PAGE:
Dear Sir,
    This is taking time off from our work here in Palo, Leyte. I am sharing the experience, being a neophyte soldier who was one of those sent to Leyte. The sight of destruction is unbelievable, and as one media man described his own experience, “there is no waking up from the nightmare.” But what is good is that here in Leyte, amid all the work and responsibilities, we all feel like one family—victims—soldiers—police—volunteers—local officials—foreigners, because we share what we have and feel fulfilled.

    Life is hard, with each day a challenge not only to the body and the spirit, but a challenge to every senses. But we can cope and work even beyond physical limitation, and as the government promised, we soldiers will work together and will continue to help not only in relief but in rebuilding the shattered provinces.

    For my fellow soldiers here, and out there in different places in the country, carry on and keep up our good work!!

    Pfc Jonel I Abuan PA
    Palo, Leyte

    * * *

    Dear Editor,
    In Leyte and nearby provinces affected by storm Yolanda, everyone is considered a recipient, a victim, who is entitled to receive his/her share of food, drink water and other necessities. In the midst of the calamity no one is considered friend or enemy.

    For sure, there are also New People’s Army members themselves and their families who were either killed, worst hit, and suffering the aftermath of the devastation. We may never really know if some of the victims lining up are cadre members seeking help and assistance. But, that is not the issue now, for everyone needs immediate help, care and comfort.

    At this point, let’s all forget who we are, what color we prefer, what ideology we believe in. Let us be thankful to be alive, and helping one another as the horror ebbs, and as we all pray to see the light soon.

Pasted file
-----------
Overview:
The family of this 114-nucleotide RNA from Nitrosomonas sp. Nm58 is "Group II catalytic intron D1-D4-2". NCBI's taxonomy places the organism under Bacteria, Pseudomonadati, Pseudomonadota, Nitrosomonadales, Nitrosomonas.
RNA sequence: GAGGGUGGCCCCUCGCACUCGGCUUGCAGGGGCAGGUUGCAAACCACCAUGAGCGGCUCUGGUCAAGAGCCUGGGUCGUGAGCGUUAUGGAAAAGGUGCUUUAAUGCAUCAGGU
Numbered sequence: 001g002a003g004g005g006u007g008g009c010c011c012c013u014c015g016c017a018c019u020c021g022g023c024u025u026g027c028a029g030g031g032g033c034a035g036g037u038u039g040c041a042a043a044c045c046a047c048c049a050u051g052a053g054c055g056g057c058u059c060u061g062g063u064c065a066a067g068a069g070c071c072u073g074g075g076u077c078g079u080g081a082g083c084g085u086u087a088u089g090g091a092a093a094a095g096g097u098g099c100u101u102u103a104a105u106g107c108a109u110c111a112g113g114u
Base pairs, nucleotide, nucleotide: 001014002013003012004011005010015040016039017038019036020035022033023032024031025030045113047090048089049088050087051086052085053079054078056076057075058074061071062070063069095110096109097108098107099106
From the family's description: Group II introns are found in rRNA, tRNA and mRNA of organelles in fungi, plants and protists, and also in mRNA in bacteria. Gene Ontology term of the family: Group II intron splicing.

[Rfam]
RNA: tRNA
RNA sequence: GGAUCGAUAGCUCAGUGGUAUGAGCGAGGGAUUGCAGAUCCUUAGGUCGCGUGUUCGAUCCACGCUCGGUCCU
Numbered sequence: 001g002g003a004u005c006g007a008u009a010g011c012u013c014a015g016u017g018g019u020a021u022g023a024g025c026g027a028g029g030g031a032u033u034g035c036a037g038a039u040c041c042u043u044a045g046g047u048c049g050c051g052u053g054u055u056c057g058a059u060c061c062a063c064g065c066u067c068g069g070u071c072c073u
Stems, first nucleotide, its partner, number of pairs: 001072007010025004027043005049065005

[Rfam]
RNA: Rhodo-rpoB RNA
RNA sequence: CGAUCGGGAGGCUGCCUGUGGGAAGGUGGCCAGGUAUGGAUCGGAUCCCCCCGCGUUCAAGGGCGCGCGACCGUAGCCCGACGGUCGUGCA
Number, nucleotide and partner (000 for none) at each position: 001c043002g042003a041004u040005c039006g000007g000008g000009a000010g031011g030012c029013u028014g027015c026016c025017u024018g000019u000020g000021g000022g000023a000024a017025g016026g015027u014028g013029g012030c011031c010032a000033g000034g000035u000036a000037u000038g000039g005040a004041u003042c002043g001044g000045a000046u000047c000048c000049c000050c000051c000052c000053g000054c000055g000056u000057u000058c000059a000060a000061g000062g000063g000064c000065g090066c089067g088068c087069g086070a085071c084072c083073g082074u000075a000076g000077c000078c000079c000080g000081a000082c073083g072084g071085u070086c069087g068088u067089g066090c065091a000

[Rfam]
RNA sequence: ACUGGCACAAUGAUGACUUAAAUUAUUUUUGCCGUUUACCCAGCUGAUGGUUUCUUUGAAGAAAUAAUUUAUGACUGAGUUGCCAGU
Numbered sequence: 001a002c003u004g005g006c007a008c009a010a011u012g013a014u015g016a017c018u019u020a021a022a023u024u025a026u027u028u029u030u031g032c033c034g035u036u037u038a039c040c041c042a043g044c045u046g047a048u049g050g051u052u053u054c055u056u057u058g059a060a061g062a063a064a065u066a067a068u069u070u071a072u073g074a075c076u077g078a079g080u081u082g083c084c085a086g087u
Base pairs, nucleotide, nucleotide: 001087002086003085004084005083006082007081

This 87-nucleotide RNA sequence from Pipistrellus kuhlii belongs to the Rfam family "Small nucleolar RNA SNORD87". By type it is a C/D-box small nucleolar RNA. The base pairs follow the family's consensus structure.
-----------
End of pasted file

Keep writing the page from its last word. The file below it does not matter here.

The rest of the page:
Sonny S. Montera, Jr.
    Quezon City

    * * *

    Dear Sir:
    I am a regular volunteer offering my services every time there is a need and call for helping victims of calamities and tragedies. Already me and my group call ourselves ‘veterans’ when it comes to volunteerism. Being a volunteer is also a challenging job as almost always, one forgets the time and hunger, even family and you will find yourself working without sleep. But the sacrifices are all worth it and pale in comparison to our soldiers and police out there in typhoon-stricken Leyte and other places, they who look for the dead, carry them, put them in body bags, endure the stench and horror of dead bodies and scenes of mass destruction.

    Soldiers are the ones who give care, and leave nothing for themselves. Their jobs, with much bigger responsibilities, minutes our work as volunteers, for we are standing in safety, smell clean air, touch food, drink water. But we also consider ourselves like soldiers for we are doing something good for others, and we are happy in doing it.

    And although some of us may be unable to go to the site physically and offer help, we likewise feel the urge to help and be counted. Everything is not easy at this point, but nobody complains, in fact, everyday the tribe of volunteers increases.

    Lymlyn B. Gomez
    Navotas City


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